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Department receives money from tobacco settlement suit

By Josh Parr Daily Planet Staff
Friday September 08, 2000

Habitot, an indoor romper room for toddlers, was filled to capacity with smiling and suited adults. Generally ignored by the infant inhabitants, Alameda County Supervisors Wilma Chan and Keith Carson stood before a model firetruck, handing out checks to Berkeley health care providers. Eleven organizations received $1.2 million in funds collected from Proposition 10, a voter-approved tobacco tax to provide a comprehensive system of early childhood development services for young children. 

Standing with Chan was Mayor Shirley Dean, who touted the city’s plan to provide “pre-natal to pre-school” health care with the new funds. 

“The Health Department will do home visits to new born babies where the public health nurse will be able to assist the parents, tell the parents what kind of medical care and immunizations they need to do, asses the family’s needs, and make referrals to places where they can get the help they need,” Dean said. 

Dr. Vicki Alexander, director of Maternal, Child and Adolescent Health for the city’s Health Department, received a check for $100,000. “This money has been a long time coming. The home visits will ensure that every child is ready for school, regardless of race, income, or parents’ levels of education,” Alexander said. 

The program, said Alexander, brings together parents, community organizations, the city and county governments, the schools and the university to provide early childhood education before kindergarten. Such a program will attack achievement gaps which develop among school children later, around third grade, Dean said. 

“Healthy kids become healthy adults, and the problems with health care start right at the beginning of life. The problems of early education start then and there also,” Dean said. “What we’re trying to do with the pre-natal to pre-school program is recognize this link between health and education.” 

Dean said early childhood is the proper, and least expensive, time to intervene in a child’s life. 

“If you can change the environment, not just the physical, but the health environment, the family environment, the learning environment of a child in a positive way, you will make a difference. Our goal is that every child in the city of Berkeley will enter kindergarten healthy, ready and motivated to learn, and this will address later achievement gaps in the schools,” Dean said.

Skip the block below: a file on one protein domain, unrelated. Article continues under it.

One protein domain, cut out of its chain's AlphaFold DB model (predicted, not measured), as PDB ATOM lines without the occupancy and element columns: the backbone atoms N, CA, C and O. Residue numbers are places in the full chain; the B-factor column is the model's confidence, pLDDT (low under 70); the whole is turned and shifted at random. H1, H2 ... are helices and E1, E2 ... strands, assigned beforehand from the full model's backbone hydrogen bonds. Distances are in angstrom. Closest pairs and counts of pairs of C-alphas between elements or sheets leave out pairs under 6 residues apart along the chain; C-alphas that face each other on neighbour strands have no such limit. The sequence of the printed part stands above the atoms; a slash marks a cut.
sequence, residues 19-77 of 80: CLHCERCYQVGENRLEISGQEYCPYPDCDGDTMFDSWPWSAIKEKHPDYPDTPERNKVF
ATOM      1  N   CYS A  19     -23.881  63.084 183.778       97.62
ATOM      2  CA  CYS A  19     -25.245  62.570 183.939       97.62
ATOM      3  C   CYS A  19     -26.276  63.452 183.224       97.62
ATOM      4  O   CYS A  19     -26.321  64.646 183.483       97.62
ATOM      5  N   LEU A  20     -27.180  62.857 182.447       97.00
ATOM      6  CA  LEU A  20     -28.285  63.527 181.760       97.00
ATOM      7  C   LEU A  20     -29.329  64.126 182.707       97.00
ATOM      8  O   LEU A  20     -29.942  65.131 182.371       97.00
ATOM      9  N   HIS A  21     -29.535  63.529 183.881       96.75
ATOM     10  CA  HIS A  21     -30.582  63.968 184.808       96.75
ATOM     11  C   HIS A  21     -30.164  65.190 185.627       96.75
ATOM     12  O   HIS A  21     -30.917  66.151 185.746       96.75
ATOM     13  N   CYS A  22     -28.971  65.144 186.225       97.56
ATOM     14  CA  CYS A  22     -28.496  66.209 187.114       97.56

“Some families will require more assistance than others and they will receive that.”  

The home visit program will address other disparities as well. Revelatory findings in the city’s 1999 Health Status Report showed Berkeley had the largest disparity in low-birth weight between black and white babies in the nation. 

According to the report, the rate of low birth-weight babies born between 1990-1998 in Berkeley for African American women was 14.8 percent. Comparable rates for whites was 4.7 percent. Alexander, an African-American pediatrician, attributes the disparity to the psychological and physical toll of racism. 

“Regardless of income and education, you have higher blood pressure and infant mortality rates in African-American communities. And while half of those numbers can be reasonably attributed to income, education, and medical causes like smoking and drugs, the other half is not due to anything we can put our finger on,” Alexander said. 

Racism affects “low birth weight babies” in the African-American community because of a process she called, “weathering.” 

“Just living day to day, there is constant stress on the mother, stress in the community, and as a woman gets older, her stress levels rise. When you add that to stress levels that an expecting mother is going through anyway, lower birth weights are a natural consequence.” Alexander said. 

“These programs will try to rectify the differences in birth weights, ensure that kids are immunized, see that there is no lead in homes, increase pay of childcare workers, and educate parents and grandparents,” Alexander said. 

But even if there are plans to bridge the disparity gap, there are several hurdles yet to be overcome. There is still a health care crisis to be reckoned with, said Marty Lynch, Executive Director of Lifelong Medical Care, an organization he calls the “primary safety net provider for health care” in low-income areas of Berkeley. 

“There are between 15,000 and 20,000 people living in Berkeley without health care coverage,” said Lynch. Because of this, his clinic sees the hardest-hit portion of the population. 

“We see unbelievable examples of disparity in the areas we work in - mostly South and West Berkeley and North Oakland. It ranges from more chronic health problems like cancer, heart disease, and hypertension to mothers-to-be who have difficulty getting pre-natal care.” 

“The problem is outreaching to the people who need health care,” he said. “We have almost no capacity or resources to get to everyone who needs it. For whatever reasons, they often don’t come to us. All we have now is some doctor time - but even then we can’t serve everyone who comes through our doors. It’s impossible for us to serve the needs of the community.”